Term-Time Accommodation Trends
27th Jun 2022
Analysis of data provided by the UK Government gives some interesting insights on the student visas that have been issued. In 2021 over 419,000 visas were issued to incoming university students, the highest number on record.
The charts above show how issued visas were split between Chinese students, European students, and students from the rest of the world (RoW), in 2021 and 2019.
The 2019 chart shows that very few visas were issued to European students. Most of these visas were issued to Turkish and Russian students, as students from EEA countries benefitted from 'home status' and as such did not require a visa. Changes in the immigration rules mean that, as of January 2021, EEA and Swiss (excluding Irish) nationals require a visa to study in the UK. As such, the proportion of visas being issued to European students significantly increased in 2021.
The proportion of student visas being issued to Chinese students is much lower in 2021 at 28.0%, compared to the 42.4% recorded in 2019. Prior to 2021, the last time Chinese visas made up less than 30% of total student visas issued was in 2014.
The chart above shows the change over time in student visas issued to Chinese students, European students, and students from the rest of the world.
The chart shows that prior to Covid there had been a steady rise in the number and proportion of study visas granted to Chinese nationals, however 2020 figures were massively impacted by the pandemic. Over 117,000 visas were issued to Chinese students in 2021, slightly up from 2019 levels, however the increase was not as positive when compared to the pace of growth recorded in previous years.
The chart indicates that the drastic increase in visas issued to European students and students from the rest of the world contributed to the fall in the proportion issued to Chinese students. Whilst 2021 Chinese student numbers are broadly in line with 2019 figures, visas issued to European students jumped by 348%.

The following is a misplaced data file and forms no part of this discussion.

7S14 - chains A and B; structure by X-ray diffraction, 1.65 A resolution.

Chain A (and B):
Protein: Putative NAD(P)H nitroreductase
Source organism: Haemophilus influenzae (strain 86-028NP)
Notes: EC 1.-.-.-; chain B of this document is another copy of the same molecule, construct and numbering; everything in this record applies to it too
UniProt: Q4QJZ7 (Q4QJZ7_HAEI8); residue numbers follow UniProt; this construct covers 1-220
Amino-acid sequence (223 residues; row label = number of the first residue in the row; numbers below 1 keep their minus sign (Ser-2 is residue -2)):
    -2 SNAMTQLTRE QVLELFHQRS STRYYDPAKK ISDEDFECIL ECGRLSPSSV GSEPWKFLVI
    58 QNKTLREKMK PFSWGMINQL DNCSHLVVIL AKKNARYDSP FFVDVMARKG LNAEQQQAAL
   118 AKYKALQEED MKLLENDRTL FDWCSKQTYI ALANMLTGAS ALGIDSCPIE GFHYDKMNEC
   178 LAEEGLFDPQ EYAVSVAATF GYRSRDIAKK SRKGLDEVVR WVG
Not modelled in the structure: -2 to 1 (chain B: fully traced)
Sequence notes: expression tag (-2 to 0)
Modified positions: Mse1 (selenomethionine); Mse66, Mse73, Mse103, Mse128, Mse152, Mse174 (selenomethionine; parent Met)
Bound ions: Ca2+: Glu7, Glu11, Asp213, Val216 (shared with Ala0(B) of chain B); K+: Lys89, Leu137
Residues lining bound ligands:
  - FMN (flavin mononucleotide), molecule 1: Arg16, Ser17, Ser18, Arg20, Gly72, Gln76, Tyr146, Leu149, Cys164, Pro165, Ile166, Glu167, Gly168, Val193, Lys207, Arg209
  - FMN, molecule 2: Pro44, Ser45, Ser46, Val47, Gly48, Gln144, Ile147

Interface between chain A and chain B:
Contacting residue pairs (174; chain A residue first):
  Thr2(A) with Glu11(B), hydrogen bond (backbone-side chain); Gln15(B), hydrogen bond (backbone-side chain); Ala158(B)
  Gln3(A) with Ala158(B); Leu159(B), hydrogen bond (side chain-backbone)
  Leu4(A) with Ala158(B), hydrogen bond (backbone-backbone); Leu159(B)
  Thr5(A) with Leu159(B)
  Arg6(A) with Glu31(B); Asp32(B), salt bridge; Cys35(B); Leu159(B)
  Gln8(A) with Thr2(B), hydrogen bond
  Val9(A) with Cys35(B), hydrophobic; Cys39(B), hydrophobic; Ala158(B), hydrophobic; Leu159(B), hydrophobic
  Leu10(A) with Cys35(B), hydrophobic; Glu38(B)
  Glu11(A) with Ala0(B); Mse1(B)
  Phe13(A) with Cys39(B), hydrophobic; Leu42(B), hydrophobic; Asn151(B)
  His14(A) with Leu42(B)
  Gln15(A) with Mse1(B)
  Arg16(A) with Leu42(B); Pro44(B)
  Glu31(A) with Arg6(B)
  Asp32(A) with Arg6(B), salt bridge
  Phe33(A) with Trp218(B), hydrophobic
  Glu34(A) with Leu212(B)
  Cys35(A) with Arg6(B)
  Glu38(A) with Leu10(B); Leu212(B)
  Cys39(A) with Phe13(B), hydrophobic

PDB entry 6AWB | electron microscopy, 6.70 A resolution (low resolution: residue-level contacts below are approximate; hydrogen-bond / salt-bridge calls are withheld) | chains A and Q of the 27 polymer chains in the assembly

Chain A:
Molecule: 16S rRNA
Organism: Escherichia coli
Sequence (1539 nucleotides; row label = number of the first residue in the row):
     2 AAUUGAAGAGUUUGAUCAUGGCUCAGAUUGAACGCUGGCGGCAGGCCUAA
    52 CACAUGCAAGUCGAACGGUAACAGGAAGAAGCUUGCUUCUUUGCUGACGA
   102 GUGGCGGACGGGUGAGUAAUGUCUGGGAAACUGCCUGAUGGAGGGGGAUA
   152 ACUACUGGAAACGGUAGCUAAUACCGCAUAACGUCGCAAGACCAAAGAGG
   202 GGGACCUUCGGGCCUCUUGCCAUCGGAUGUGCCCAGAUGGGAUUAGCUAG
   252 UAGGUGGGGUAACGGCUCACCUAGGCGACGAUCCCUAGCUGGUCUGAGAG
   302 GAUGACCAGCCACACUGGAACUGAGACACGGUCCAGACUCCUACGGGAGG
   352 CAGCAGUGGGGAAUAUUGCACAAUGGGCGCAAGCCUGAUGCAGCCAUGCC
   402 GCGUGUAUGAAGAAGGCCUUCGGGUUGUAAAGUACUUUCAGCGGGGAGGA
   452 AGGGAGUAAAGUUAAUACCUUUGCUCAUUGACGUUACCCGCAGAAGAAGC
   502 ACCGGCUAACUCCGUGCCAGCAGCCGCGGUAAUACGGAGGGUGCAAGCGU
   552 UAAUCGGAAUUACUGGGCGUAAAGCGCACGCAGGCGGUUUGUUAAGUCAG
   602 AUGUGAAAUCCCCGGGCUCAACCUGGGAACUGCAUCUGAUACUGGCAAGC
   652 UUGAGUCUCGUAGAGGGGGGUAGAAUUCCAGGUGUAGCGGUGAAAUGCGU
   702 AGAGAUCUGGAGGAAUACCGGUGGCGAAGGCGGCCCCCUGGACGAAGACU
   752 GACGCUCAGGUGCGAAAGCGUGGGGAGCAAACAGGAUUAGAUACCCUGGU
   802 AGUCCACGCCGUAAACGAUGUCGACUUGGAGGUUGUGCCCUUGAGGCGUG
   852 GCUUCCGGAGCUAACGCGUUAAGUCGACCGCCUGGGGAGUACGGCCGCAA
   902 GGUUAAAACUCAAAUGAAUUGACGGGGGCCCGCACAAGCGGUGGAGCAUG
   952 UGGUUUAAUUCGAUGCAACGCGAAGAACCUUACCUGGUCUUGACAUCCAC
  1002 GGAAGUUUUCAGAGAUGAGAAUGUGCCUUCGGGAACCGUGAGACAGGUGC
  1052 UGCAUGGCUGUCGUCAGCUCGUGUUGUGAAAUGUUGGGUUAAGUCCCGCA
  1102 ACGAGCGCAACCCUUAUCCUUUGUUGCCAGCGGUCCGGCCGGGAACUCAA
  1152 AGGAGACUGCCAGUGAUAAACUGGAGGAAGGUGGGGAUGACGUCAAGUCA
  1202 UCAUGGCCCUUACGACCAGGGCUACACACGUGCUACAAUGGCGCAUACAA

Growth in European visas is a by-product of Brexit. French students had the highest number of visas granted (3,956), followed by students from Germany (2,672) and Spain (2,428). Together these three nationalities accounted for more than half of all EEA and Swiss grants to study in 2021, which previously would not have required visas.
The chart above shows the year-on-year (YoY) changes in the total student visas issued in China and in the rest of the world (excluding Europe).
China reported YoY growth in 2021 of 48.4%. This follows on from a 2020 YoY fall in visas issued of 31.6% which was due to Chinese students being unable to travel into the UK due to Covid-19 travel restrictions. Whilst this growth was significant, it was from a low base and we can see from the previous chart that the total number of visas issued is almost equal to that reported in 2019.
While figures for the rest of the world (RoW) also fell in 2020 due to the effects of Covid, year-on-year growth was more significant in 2021. The previous chart shows numbers increased by 82% compared to 2019 figures. This increase is largely attributed to Indian and Nigerian students.
The charts above show the countries that were issued the highest number of visas in 2021, and the 2020 figures for the same countries.
Unsurprisingly, China equates to the largest proportion in both years, growing from 78,939 in 2020 to 117,141 in 2021.
Of particular interest is the growth in visas issued to Indian students. There were 98,576 grants to Indian nationals in 2021, an increase of 46,666 (+89.9%) compared to the previous year and 165% higher than in 2019. Indian nationals remain the nationality with the second-highest number of study visa grants. Chinese and Indian nationals together comprise over half (51.5%) of all student visas issued.
Nigerian issued visas also grew by 241% (+30,275) year-on-year in 2021, which contributed to the high year-on-year growth reported for the rest of the world.
Note: In this analysis we have looked at Sponsored study visas with the Visa type subgroup of Students which has replaced the Tier 4 (General) student visa. Other visa subgroups have been excluded, as they do not relate directly to university students.
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